- Progression – a state of continual improvement as a result of certain habits
Progress is desired by us all in some form or another. In the world of health and fitness, progression is the ultimate aim, the burning desire and the most effective measurement tool you have regarding achieving your goals!
If you aren’t progressing…….you aren’t achieving!
In my very last post, I was keen to remind you the importance of perpetual aim for improvement in performance. Simply, don’t aim to match last workout’s numbers, be determined to SMASH them!
Obviously we cannot ALWAYS “crush” last time’s performance, it just doesn’t work like that.
I’ve made it very transparent how much admiration I have for the marvel of the Human body. Us Humans are impeccably smart. Both in mind and body. Many folks often say…”you’ll be surprised what you can do when you have to, or try to!” I’m a profound believer in such philosophies. Mainly because I’ve had “hands-on” experience.
Think about all those things you’ve done that you deemed “impossible” beforehand.
That 90 days of low-carb eating, the 40 lbs of fat to lose, that 10 lbs of lean muscle tissue or even those 6 bonus inches on your vertical jump.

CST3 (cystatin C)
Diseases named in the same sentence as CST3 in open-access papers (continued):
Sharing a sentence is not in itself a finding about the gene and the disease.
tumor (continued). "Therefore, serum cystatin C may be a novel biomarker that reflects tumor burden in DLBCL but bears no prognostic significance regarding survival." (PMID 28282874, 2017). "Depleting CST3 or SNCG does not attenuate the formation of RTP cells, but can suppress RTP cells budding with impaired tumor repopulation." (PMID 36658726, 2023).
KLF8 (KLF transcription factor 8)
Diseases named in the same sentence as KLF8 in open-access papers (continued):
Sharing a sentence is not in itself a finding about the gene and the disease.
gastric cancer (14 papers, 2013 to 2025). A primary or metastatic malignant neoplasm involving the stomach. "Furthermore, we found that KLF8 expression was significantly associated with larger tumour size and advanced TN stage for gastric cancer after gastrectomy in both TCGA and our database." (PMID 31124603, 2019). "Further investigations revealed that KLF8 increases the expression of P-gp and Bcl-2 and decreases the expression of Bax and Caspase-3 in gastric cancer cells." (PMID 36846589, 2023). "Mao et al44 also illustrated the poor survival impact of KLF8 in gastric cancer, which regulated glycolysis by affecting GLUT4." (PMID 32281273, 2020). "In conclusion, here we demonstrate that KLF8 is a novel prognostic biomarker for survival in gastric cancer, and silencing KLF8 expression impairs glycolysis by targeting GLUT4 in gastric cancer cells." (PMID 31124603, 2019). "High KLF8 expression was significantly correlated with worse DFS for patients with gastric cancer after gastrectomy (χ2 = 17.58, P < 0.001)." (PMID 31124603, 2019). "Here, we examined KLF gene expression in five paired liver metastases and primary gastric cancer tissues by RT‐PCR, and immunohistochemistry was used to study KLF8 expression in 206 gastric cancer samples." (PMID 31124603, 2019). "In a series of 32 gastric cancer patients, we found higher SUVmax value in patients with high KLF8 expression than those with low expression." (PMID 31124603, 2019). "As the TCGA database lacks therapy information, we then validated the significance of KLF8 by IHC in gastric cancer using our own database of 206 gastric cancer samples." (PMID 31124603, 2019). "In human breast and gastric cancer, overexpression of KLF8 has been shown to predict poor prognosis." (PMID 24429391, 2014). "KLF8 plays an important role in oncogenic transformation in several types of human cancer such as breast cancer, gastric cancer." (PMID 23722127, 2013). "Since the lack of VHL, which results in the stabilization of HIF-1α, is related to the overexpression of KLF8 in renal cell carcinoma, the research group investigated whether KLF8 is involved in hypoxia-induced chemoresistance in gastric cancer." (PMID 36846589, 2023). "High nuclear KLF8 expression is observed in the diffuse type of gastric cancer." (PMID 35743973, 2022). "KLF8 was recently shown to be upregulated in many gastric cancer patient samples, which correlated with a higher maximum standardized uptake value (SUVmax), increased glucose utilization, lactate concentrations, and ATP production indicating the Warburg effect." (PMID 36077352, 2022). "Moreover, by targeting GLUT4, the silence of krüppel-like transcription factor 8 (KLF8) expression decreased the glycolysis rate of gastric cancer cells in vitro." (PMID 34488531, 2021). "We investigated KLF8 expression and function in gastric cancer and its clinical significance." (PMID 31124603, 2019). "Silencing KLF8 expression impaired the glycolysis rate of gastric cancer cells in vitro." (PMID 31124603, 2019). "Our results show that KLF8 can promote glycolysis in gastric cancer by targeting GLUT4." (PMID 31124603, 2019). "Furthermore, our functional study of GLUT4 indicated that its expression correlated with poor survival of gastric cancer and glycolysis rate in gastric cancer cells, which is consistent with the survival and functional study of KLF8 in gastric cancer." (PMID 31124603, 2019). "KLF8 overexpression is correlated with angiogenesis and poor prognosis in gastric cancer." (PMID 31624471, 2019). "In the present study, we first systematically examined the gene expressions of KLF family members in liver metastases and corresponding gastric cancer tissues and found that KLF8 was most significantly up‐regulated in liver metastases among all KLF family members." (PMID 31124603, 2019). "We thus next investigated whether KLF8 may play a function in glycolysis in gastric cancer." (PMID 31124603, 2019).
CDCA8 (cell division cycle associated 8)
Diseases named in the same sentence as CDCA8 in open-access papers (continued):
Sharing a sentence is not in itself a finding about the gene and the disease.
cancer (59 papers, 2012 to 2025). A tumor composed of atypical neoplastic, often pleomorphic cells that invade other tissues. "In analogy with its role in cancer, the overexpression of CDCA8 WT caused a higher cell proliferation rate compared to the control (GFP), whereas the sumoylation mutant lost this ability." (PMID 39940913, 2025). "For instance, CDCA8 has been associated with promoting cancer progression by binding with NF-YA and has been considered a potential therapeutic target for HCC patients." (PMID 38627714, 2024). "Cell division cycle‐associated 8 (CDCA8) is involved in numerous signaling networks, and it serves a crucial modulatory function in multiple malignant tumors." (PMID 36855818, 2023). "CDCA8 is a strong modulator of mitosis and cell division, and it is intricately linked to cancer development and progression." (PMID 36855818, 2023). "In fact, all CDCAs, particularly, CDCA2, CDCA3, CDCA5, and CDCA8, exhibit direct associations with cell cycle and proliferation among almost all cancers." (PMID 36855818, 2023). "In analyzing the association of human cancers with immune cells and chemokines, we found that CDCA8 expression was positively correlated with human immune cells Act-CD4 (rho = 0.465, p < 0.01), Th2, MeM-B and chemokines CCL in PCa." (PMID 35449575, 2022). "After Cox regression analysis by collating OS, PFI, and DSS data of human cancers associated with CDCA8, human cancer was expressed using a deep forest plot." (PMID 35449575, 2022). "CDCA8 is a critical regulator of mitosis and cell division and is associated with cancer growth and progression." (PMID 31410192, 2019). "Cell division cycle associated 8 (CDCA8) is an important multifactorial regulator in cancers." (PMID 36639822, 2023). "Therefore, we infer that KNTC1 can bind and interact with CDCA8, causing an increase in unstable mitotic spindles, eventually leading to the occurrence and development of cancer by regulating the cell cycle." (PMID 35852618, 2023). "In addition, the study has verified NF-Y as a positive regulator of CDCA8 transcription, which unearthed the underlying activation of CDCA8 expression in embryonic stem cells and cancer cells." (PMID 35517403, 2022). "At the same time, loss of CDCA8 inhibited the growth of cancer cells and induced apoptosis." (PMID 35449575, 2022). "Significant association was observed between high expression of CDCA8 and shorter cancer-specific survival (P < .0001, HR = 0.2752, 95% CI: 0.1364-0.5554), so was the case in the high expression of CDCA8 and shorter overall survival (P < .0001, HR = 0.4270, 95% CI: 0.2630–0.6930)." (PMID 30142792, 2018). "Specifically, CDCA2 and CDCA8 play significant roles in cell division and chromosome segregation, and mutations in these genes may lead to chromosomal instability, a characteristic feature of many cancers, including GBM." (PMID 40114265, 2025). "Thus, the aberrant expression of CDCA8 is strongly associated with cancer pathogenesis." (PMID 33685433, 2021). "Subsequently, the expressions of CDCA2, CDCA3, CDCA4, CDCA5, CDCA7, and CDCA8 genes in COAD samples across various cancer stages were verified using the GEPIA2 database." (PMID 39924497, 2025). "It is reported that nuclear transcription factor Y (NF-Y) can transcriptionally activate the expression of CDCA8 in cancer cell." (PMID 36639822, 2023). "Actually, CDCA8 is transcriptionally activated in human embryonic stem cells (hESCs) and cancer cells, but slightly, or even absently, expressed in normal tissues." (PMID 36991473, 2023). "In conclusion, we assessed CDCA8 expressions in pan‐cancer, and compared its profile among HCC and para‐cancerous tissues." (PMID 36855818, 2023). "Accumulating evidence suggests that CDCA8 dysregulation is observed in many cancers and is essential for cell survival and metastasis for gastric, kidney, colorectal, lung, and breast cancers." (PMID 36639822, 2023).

Not so impossible once it’s achieved is it?
It’s all because your ingenious body adapted to all the things you forced it to endure whilst on the road to conquering those goals!
Adaptation: The human body is brilliant at adapting to many many things. EXERCISE is no exception! The more you continue to put your body through a given exercise routine/program…..the more “used to it” it becomes.
This can be a double-edged sword, initially it produces the sought after results, but after a while it can produce the dreaded……plateau!
To some the plateau is legendary – they’ve never experienced it. To be frank, if that’s you…..you want to keep it that way.
But commonly people will hit a plateau in some form or other. They might not be able to lose any more fat, they may be stuck squatting 200 lbs, they may not be able to achieve more than five Pull-ups with bodyweight. The list of possibilities could go on and on!